Market review 24.02.11
Looking under the hood
I started last week’s post showing the significant breakout in VT (Total World Stock ETF). We got excellent follow-through this week.
Despite broad ETFs hitting new highs each week, many market participants cite a lack of breadth (broad participation). In today’s post, I want to show that market internals give us much to be bullish about. I’ll begin with an overview, before getting into specific sectors in more detail.
Overview of market internals
What’s going on under the hood is indicative of a regular, healthy bull market:
The riskiest segments are outperforming (small tech, crypto, and junk bonds), while defensive sectors lag (low volatility & dividend funds, staples, and utilities). Specific Data:
Junk Bonds vs. Treasuries made new highs this week.
Bitcoin is back near 52-week highs.
XBI (biotech) saw one of the largest SCTR increases among all liquid ETFs this week.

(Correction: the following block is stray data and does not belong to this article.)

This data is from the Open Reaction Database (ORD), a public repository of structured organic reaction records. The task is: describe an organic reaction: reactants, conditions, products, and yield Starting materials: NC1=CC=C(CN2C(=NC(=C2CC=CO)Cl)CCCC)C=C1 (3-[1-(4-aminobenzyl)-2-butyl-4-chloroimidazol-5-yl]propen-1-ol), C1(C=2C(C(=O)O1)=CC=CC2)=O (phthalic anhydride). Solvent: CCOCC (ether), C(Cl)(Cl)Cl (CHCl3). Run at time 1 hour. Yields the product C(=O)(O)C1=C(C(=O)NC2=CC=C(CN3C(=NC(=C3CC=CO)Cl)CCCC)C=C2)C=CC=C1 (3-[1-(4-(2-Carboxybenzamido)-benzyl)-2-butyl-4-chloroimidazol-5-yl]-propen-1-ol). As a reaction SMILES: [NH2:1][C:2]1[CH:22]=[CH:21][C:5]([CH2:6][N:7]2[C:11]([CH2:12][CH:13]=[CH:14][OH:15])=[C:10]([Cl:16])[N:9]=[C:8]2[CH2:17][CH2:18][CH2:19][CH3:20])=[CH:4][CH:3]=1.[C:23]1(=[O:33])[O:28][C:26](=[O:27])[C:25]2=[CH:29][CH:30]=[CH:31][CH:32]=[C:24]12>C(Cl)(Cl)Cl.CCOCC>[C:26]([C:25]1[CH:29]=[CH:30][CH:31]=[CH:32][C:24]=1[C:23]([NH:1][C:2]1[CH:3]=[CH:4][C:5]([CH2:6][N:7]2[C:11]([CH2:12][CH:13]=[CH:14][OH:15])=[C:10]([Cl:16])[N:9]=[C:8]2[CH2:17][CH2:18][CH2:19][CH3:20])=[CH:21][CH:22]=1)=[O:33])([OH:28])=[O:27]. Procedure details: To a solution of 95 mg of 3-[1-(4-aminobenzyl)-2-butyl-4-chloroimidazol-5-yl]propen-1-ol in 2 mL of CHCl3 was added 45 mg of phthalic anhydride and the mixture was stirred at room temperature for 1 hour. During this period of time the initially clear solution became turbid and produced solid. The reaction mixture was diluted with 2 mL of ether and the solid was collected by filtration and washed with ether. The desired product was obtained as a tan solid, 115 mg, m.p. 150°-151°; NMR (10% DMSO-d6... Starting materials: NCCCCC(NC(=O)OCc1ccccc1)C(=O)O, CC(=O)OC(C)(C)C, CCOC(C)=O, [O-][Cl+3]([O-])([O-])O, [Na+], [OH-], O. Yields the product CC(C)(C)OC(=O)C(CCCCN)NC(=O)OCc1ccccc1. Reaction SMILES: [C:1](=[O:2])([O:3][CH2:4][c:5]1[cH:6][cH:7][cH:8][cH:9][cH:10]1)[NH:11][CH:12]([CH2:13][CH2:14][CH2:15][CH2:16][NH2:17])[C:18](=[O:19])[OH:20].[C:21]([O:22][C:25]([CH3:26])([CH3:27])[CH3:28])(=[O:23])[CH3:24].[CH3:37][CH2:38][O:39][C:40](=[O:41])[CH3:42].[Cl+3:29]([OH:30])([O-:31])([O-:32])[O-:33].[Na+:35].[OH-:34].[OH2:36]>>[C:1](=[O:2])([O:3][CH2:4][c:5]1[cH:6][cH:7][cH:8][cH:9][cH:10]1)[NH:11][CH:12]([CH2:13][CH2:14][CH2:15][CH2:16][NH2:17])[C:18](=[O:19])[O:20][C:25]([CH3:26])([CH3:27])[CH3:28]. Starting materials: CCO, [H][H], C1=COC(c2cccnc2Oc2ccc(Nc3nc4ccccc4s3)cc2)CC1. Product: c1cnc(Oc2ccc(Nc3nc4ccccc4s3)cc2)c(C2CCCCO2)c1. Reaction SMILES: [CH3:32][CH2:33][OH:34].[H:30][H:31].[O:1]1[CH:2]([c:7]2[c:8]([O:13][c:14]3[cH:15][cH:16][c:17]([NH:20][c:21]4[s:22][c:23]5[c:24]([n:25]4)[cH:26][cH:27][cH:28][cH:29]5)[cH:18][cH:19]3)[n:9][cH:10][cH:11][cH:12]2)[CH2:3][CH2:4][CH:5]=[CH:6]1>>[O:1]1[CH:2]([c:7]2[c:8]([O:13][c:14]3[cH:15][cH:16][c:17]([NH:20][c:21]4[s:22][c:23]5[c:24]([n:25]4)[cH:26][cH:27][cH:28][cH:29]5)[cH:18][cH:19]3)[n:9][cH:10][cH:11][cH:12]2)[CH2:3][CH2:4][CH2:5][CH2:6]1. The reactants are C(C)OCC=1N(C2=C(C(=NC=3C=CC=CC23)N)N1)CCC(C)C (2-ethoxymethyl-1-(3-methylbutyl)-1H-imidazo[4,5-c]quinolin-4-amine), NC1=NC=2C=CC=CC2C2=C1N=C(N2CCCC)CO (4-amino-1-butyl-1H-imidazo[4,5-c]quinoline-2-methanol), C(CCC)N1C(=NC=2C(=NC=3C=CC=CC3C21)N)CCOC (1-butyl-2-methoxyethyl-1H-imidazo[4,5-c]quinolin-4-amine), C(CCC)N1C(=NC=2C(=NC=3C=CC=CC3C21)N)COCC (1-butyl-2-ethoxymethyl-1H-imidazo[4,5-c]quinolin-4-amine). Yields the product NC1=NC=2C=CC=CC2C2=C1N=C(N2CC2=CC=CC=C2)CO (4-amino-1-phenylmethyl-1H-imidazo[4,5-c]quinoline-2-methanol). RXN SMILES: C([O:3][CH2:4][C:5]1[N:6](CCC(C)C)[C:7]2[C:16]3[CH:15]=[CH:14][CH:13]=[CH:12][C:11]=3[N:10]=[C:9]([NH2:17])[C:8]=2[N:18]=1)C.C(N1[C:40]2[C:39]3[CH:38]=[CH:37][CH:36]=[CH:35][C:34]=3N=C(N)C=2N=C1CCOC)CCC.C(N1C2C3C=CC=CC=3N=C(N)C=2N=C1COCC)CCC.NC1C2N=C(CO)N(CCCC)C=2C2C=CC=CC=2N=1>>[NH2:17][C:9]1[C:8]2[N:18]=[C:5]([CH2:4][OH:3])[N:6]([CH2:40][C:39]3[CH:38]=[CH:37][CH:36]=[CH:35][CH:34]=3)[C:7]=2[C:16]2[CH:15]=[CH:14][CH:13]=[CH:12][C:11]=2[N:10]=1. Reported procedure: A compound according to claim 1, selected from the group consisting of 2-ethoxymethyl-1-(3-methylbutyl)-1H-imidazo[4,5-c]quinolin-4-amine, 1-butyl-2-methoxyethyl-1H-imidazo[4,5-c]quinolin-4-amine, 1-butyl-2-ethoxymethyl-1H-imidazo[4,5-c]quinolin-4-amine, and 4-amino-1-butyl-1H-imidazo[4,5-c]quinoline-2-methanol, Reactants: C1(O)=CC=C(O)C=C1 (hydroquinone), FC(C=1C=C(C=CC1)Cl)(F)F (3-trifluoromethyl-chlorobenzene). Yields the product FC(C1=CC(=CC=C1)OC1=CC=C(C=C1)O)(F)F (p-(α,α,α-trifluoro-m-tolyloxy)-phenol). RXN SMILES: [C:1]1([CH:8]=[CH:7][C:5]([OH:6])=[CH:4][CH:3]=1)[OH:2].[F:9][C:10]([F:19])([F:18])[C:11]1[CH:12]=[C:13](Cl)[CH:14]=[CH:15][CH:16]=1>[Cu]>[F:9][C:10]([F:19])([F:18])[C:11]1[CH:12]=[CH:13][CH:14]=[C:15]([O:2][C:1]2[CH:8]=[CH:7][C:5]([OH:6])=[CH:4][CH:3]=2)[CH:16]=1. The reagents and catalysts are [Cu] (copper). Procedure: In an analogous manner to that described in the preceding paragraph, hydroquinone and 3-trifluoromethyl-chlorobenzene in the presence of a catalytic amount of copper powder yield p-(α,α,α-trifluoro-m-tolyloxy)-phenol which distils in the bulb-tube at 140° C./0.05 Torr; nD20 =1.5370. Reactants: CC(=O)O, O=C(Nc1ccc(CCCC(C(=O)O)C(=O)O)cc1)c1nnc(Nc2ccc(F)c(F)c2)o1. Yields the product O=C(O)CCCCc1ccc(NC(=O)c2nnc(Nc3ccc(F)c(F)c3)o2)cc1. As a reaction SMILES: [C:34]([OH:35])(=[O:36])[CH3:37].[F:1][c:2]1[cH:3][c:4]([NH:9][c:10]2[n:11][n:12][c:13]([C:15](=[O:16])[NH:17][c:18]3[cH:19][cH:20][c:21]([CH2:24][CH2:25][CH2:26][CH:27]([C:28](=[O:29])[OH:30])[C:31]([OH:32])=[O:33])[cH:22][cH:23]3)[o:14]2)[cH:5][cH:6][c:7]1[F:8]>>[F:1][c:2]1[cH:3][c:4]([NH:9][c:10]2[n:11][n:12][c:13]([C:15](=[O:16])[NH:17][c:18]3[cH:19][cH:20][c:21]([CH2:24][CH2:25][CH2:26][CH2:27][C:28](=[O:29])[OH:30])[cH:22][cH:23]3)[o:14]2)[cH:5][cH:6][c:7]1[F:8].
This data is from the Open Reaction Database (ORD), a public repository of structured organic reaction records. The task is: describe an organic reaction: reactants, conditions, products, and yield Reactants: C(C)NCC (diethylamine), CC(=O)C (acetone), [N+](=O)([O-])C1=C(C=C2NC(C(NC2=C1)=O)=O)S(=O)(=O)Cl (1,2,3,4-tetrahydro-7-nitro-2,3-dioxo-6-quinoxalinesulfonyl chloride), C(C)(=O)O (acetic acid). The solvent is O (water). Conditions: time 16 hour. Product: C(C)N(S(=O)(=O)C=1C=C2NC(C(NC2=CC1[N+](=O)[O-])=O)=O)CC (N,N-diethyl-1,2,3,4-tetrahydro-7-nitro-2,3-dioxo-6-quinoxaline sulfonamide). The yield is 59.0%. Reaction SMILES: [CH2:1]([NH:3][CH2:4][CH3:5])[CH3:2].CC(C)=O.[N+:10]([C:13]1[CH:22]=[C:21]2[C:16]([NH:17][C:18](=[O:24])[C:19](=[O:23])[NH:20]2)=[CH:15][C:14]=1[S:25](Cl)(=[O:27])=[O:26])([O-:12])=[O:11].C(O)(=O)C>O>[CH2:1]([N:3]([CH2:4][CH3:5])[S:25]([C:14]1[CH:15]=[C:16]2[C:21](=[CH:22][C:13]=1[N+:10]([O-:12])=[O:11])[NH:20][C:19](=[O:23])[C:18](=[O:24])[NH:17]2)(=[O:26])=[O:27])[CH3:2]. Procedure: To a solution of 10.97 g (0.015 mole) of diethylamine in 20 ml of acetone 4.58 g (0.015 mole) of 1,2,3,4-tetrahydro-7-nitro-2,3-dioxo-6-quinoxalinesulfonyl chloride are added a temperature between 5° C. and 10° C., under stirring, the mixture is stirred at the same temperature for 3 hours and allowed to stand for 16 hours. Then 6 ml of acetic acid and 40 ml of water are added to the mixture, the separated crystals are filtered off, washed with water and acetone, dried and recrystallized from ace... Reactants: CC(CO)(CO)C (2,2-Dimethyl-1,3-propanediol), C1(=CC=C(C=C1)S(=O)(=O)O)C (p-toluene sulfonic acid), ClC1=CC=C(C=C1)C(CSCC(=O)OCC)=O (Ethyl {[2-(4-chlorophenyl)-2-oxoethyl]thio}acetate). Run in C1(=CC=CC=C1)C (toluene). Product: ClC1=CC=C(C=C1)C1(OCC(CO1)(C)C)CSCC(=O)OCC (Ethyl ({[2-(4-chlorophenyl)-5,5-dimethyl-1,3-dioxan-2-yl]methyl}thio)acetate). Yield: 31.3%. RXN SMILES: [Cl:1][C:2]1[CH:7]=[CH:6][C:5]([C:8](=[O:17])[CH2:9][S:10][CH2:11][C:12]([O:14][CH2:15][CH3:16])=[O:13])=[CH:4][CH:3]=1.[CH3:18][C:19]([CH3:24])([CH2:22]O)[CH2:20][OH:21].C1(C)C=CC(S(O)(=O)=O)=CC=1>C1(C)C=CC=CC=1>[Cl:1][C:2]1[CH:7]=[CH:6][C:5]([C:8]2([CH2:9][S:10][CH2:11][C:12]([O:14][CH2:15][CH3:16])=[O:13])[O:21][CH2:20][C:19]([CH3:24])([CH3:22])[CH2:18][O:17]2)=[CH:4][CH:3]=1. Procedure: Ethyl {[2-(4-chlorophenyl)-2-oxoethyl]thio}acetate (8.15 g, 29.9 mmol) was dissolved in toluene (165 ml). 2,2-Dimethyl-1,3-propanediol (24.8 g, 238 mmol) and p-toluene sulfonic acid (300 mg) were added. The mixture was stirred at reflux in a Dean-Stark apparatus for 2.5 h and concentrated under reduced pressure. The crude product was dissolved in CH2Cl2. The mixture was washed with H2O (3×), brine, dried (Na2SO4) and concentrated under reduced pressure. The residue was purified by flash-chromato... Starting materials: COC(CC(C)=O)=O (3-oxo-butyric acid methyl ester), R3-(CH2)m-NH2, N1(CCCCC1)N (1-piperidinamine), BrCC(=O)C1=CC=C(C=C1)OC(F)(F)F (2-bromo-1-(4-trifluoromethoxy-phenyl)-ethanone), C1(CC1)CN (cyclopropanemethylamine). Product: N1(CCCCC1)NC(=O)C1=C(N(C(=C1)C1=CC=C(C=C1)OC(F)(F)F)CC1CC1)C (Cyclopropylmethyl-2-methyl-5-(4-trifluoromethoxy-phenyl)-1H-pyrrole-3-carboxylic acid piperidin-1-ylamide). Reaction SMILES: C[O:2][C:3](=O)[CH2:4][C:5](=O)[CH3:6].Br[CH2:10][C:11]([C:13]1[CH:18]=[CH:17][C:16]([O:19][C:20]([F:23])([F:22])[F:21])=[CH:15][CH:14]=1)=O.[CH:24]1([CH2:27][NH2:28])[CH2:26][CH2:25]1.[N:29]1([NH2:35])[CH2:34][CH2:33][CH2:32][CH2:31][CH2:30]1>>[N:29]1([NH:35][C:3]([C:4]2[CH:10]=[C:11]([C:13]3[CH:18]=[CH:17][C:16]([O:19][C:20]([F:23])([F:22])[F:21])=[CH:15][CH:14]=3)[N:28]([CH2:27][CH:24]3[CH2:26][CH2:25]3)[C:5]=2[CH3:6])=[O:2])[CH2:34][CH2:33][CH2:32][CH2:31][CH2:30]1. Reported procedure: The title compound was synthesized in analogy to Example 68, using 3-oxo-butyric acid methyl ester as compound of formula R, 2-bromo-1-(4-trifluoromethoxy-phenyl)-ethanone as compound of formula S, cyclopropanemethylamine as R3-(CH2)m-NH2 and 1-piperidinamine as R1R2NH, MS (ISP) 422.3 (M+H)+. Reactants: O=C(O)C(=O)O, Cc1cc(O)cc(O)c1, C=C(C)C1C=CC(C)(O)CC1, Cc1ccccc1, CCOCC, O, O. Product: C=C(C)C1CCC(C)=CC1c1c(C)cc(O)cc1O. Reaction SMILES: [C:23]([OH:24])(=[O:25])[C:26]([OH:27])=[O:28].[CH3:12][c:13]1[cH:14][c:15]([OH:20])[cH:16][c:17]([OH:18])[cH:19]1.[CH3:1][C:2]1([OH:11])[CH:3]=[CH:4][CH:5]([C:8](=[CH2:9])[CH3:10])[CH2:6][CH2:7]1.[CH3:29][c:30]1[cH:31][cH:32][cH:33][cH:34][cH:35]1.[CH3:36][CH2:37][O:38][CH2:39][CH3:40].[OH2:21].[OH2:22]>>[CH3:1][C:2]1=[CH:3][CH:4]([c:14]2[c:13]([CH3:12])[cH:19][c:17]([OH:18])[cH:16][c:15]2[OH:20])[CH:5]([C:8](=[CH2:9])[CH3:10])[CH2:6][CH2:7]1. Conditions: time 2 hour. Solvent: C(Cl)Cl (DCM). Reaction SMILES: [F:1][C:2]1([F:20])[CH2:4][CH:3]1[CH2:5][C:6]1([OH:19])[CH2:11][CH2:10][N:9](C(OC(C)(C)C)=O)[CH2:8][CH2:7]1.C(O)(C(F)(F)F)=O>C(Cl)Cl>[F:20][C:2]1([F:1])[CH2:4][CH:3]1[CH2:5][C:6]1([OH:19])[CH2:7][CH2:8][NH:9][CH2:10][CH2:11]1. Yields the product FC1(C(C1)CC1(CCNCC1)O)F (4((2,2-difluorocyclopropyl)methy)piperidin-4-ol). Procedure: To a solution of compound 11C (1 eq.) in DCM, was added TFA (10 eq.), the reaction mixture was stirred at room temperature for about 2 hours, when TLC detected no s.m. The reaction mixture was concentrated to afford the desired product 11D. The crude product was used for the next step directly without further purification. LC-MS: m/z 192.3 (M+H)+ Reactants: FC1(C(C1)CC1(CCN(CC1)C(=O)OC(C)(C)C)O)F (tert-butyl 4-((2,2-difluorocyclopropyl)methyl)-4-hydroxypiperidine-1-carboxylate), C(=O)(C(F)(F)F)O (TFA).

Staples and utilities made new lows vs. the S&P 500.
Vital economic sectors are outperforming (retail, transports, infrastructure, home builders, and mortgage bonds), while inflationary sectors lag (energy, materials). Specific Data:
Commercial mortgage-backed bonds vs. Treasuries made new highs. This is a crucial development, given how dire the warnings for commercial real estate became.
XRT (retail) saw one of the largest SCTR increases among all liquid ETFs this week.
Financials & industrials are among the top 4 (out of 11) major US sectors by SCTR value, while energy and materials are among the bottom 4.
In recent years, rising inflation & interest rates have been a headwind for markets. With these forces abating, diverse parts of the market are entering uptrends and/or seeing increasing momentum.
Let’s look at individual sectors in detail now.